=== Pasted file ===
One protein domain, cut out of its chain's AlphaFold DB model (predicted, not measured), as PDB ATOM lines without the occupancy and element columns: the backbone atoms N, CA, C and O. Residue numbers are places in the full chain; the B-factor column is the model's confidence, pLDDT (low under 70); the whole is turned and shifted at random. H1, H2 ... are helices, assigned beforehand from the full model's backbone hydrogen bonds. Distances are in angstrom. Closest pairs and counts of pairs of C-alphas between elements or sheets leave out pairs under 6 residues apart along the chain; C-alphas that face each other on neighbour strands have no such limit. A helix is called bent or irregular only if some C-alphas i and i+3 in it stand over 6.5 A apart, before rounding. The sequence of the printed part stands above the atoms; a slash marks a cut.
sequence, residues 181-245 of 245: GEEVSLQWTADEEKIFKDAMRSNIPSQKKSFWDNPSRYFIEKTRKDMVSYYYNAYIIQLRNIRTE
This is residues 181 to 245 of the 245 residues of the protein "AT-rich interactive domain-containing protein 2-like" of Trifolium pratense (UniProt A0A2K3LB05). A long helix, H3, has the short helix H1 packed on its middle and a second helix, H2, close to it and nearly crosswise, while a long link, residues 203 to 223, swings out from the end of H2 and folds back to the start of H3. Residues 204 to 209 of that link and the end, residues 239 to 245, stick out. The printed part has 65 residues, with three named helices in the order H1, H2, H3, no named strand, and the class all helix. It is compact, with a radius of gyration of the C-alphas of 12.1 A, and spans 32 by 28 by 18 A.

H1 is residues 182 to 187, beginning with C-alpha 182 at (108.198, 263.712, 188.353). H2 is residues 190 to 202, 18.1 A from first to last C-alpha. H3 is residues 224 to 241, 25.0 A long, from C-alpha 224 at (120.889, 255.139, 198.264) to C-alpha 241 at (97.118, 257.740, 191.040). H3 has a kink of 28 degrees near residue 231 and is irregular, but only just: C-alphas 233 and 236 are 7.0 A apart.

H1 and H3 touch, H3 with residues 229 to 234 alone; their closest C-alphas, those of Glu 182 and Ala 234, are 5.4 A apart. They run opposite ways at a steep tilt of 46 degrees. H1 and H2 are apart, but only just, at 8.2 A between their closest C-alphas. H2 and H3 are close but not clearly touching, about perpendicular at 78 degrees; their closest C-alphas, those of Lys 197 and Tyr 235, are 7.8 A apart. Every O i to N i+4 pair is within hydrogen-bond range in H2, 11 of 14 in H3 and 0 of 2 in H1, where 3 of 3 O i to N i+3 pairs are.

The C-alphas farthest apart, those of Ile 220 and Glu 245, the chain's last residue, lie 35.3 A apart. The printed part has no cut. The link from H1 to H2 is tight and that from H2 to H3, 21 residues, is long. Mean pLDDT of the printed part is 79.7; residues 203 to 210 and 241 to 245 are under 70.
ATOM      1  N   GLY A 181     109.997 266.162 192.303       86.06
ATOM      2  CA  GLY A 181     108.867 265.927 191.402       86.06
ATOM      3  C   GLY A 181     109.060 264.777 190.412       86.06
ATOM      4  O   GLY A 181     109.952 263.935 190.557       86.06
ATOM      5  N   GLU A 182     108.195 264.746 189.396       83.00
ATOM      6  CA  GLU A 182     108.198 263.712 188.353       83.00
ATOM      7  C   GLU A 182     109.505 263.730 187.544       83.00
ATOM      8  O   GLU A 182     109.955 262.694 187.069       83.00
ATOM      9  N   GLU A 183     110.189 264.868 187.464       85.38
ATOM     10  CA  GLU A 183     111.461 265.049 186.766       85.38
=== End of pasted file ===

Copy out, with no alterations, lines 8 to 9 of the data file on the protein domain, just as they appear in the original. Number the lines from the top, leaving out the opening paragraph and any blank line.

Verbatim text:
ATOM      3  C   GLY A 181     109.060 264.777 190.412       86.06
ATOM      4  O   GLY A 181     109.952 263.935 190.557       86.06